Why are there so few women serving in elective office in American politics? The obvious answers aren’t necessarily the most accurate. Here, five studies help to clear away the myths.
The truth about women in politics: Female candidates win at rates equal to male candidates and voters tell pollsters they’d prefer to see more women in office. Yet women make up only 18 percent of the U.S. Congress; almost half of the states have never elected a woman to the Senate; and the U.S. ranks in the mediocre middle on several global indices of women’s political leadership—60th on the World Economic Forum’s measure, for example, below Bangladesh and Mexico, and just a notch above Madagascar.
Back when we could count the number of high-level female politicians on one hand, researchers proposed that voters’ sexism, or the lack of qualified women, or the media’s biased coverage, were the culprits. One influential study done in 1990 found that “masculine” traits such as “tough” and “rational” were “considered strong prerequisites for good national and executive-level politicians.” (The authors even advised women that they would do better “if they convince[d] voters that they possess masculine traits and are competent on ‘male’ policy issues.”) We know now that these old theories don’t hold water—so why is progress toward parity moving at such a glacial pace?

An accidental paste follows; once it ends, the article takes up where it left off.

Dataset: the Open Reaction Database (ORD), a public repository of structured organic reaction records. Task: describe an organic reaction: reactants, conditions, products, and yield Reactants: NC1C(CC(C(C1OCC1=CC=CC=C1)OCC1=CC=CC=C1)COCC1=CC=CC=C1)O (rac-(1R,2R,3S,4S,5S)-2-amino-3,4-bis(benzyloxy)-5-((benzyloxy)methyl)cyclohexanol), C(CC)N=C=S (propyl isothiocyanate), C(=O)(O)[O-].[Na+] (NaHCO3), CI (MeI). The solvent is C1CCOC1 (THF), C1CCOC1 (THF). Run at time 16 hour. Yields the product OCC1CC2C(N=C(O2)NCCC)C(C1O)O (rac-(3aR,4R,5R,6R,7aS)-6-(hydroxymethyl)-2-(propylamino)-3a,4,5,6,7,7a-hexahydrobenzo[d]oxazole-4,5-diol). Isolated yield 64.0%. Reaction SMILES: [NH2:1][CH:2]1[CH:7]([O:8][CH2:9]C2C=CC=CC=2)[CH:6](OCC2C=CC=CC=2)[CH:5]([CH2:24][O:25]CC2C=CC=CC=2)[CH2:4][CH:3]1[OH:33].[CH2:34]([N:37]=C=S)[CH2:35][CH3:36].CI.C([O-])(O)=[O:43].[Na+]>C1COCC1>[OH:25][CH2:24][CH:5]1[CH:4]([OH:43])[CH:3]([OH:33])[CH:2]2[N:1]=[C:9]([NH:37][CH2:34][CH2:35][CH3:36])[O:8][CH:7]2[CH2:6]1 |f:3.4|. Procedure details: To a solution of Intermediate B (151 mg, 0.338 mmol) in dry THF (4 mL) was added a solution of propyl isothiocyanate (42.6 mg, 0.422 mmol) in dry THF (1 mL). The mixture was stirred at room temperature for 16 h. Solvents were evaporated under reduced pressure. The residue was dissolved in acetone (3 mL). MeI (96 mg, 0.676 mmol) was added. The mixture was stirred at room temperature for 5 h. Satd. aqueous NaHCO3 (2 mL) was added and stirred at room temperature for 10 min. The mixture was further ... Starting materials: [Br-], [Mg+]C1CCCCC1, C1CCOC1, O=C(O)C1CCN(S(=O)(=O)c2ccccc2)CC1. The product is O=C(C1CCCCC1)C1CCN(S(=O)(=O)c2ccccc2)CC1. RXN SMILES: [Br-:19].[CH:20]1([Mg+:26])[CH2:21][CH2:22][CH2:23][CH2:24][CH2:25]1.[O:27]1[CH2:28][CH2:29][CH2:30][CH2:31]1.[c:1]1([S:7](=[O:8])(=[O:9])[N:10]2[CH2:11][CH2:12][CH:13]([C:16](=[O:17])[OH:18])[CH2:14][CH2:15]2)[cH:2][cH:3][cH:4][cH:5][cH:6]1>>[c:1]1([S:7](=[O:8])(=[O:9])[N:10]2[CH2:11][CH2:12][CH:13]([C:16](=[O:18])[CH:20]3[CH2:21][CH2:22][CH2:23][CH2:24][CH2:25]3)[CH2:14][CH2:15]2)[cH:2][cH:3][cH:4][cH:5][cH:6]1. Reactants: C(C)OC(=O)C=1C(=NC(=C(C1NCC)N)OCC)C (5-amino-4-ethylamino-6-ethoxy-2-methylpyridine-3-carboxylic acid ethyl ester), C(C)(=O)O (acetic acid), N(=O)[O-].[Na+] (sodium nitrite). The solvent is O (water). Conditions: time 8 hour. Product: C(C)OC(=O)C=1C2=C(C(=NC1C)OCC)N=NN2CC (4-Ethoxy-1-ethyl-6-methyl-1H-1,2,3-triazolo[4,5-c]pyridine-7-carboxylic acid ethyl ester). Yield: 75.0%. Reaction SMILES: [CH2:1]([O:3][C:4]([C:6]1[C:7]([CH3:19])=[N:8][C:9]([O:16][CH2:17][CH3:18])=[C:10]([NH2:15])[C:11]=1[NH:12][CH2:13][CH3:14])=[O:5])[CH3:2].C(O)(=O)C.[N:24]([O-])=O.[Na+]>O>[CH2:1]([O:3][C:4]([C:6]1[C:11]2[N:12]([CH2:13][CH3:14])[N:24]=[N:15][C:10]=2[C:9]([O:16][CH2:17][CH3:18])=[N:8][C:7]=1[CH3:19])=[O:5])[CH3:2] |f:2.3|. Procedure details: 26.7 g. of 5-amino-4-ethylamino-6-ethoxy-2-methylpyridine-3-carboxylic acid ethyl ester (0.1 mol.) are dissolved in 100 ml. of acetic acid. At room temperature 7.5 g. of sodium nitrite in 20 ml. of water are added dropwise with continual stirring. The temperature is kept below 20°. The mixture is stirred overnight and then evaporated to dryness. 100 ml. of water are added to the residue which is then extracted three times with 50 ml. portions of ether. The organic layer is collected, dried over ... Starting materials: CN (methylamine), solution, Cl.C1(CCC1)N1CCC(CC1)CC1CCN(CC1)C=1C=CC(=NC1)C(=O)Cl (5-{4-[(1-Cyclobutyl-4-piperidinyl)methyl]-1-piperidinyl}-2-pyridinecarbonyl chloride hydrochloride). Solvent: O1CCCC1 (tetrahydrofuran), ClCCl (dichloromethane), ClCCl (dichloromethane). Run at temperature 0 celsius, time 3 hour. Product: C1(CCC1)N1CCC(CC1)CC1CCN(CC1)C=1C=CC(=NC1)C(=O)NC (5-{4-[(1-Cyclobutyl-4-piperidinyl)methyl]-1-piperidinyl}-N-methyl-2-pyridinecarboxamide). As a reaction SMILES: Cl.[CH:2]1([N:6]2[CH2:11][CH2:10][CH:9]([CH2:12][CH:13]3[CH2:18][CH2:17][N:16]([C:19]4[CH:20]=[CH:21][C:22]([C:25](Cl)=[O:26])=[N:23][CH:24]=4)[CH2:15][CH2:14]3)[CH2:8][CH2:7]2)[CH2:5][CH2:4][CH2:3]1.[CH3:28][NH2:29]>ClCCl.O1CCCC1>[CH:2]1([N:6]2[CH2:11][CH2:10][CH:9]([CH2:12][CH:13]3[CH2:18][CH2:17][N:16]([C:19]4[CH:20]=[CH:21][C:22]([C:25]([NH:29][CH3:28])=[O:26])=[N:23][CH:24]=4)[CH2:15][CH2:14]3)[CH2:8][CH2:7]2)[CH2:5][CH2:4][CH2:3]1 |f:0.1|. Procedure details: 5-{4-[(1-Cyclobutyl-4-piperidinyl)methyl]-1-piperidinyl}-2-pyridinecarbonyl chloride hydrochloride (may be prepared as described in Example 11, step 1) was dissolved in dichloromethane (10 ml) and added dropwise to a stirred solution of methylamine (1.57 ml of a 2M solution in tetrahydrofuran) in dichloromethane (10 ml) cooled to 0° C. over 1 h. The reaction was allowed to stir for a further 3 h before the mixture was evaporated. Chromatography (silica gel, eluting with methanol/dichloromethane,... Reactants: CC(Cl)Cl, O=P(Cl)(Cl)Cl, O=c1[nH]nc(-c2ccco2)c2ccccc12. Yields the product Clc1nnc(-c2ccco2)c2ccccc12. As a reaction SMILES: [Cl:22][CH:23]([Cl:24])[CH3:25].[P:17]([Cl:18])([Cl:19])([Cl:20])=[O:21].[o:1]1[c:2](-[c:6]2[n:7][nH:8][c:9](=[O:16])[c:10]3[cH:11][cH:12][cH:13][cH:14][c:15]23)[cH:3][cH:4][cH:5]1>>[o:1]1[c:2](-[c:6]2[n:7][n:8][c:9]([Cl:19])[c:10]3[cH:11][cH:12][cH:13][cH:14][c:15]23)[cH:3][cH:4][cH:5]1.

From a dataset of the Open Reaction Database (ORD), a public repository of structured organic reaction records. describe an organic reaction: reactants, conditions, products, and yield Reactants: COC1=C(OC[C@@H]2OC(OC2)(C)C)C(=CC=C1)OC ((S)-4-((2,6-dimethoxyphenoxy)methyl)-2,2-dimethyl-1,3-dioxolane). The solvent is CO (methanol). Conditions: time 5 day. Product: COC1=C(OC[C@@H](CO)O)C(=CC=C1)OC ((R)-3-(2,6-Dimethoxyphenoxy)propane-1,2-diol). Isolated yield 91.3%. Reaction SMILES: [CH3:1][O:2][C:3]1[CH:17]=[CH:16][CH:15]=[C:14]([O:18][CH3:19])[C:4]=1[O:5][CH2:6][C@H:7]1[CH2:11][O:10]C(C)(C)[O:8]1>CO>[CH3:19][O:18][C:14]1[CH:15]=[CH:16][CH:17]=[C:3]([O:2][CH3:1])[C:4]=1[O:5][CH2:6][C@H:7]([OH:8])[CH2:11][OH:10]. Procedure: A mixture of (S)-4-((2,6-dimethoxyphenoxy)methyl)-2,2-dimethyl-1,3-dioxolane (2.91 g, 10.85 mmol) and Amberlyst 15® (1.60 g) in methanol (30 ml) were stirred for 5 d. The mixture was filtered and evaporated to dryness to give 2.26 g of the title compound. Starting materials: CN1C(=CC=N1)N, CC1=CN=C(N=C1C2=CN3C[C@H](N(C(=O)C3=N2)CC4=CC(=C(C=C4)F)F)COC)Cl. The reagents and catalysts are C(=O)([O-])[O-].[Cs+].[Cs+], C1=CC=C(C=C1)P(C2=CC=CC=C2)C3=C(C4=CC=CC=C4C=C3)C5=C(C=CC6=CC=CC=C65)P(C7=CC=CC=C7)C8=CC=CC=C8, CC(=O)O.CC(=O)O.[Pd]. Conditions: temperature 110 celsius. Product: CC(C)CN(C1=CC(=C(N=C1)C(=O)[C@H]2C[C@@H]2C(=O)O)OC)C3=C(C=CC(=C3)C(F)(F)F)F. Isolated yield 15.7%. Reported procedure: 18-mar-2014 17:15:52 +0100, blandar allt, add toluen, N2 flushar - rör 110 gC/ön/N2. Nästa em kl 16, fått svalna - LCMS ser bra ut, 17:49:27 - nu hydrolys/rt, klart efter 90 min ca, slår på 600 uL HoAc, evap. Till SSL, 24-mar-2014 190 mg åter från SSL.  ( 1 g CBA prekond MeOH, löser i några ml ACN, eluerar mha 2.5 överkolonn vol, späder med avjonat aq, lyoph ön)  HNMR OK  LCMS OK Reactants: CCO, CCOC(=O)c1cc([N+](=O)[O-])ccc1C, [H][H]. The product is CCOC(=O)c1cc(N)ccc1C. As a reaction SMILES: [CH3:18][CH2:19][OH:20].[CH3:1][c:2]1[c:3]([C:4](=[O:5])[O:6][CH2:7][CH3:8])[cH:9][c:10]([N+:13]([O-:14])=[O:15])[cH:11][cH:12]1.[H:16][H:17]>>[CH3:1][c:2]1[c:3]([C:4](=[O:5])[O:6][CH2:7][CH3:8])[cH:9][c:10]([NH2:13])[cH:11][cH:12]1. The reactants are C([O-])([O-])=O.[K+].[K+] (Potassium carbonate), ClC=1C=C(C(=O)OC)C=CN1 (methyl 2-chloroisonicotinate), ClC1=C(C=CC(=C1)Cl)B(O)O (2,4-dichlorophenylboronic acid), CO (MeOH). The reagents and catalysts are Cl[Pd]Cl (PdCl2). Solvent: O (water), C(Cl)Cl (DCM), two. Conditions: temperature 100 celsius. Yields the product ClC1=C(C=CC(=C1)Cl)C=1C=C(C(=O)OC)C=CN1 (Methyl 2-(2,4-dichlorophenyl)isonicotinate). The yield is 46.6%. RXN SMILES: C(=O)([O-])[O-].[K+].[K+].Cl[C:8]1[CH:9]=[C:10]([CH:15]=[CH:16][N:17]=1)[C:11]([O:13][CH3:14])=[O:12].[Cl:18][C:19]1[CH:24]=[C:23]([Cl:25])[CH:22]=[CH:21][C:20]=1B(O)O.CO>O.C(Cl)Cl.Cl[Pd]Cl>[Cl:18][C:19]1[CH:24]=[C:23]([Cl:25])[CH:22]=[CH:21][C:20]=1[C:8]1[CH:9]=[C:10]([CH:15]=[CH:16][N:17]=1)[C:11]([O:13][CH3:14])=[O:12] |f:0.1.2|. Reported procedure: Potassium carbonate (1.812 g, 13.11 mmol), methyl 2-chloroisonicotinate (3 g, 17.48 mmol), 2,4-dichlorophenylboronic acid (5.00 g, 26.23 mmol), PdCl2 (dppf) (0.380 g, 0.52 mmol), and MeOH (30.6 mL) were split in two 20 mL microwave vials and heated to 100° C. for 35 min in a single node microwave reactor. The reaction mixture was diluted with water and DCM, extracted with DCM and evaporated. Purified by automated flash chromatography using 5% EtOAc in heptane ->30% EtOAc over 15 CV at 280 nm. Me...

Long before leaning in and the confidence code became the rage, political scientists pinned the blame on a “gender gap in political ambition,” according to political scientists Richard Fox and Jennifer Lawless. They and others say the problem is that women don’t want to run for office. Other researchers counter that we should pay less attention to individual the motivation of women in politics and more to the nuts and bolts of how electoral systems work. These five studies suggest that to get more women into office, we should be looking at a two-track solution: convince more women to run, and reform the rules of the electoral game.
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